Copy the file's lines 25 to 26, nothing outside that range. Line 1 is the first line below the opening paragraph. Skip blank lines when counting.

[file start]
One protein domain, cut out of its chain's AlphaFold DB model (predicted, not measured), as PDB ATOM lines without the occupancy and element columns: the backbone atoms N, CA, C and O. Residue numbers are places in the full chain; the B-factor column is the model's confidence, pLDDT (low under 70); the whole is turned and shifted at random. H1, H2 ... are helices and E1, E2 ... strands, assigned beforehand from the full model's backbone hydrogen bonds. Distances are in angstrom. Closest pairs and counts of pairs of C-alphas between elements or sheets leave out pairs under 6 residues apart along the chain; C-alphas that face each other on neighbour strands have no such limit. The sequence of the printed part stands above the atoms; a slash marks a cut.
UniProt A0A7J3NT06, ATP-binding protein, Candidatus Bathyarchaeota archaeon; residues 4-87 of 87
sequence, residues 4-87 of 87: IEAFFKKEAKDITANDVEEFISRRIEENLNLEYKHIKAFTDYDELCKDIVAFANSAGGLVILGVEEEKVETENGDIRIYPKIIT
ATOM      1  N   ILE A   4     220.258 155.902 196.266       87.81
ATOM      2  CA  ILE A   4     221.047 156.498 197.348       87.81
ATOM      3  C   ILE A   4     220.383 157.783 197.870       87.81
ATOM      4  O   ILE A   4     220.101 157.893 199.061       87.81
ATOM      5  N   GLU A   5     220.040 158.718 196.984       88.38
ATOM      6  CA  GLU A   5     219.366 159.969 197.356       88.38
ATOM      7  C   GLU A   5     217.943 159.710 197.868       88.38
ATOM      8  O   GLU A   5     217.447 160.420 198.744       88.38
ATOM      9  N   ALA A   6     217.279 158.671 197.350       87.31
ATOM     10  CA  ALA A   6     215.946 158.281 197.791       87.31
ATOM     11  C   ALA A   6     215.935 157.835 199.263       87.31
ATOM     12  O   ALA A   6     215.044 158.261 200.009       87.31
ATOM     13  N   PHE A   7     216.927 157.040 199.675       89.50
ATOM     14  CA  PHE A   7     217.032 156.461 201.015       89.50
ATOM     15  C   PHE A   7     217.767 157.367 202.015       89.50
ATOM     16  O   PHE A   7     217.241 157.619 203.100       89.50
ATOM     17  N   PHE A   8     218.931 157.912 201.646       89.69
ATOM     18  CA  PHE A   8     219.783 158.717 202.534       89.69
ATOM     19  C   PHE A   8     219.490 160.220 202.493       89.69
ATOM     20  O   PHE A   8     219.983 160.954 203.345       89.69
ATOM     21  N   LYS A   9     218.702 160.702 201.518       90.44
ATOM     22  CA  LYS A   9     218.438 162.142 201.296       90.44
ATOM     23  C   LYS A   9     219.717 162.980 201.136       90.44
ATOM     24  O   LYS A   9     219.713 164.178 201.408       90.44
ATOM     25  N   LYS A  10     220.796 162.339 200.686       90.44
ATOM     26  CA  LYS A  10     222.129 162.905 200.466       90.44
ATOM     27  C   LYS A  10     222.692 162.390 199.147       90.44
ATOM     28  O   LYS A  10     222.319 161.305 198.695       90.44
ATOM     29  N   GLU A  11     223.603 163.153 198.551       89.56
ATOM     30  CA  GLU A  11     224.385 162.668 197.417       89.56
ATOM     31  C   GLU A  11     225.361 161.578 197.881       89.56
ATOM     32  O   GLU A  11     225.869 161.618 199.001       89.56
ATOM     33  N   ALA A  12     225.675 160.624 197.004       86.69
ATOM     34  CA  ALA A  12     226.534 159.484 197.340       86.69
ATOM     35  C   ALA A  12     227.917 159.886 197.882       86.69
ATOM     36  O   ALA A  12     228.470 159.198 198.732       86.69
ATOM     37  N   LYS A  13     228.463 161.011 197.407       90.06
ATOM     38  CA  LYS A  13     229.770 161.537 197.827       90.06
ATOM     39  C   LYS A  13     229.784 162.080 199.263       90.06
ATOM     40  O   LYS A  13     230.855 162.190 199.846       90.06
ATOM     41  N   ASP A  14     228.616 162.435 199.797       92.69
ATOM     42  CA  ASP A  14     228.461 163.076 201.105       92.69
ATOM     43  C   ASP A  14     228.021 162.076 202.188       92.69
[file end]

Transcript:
ATOM     23  C   LYS A   9     219.717 162.980 201.136       90.44
ATOM     24  O   LYS A   9     219.713 164.178 201.408       90.44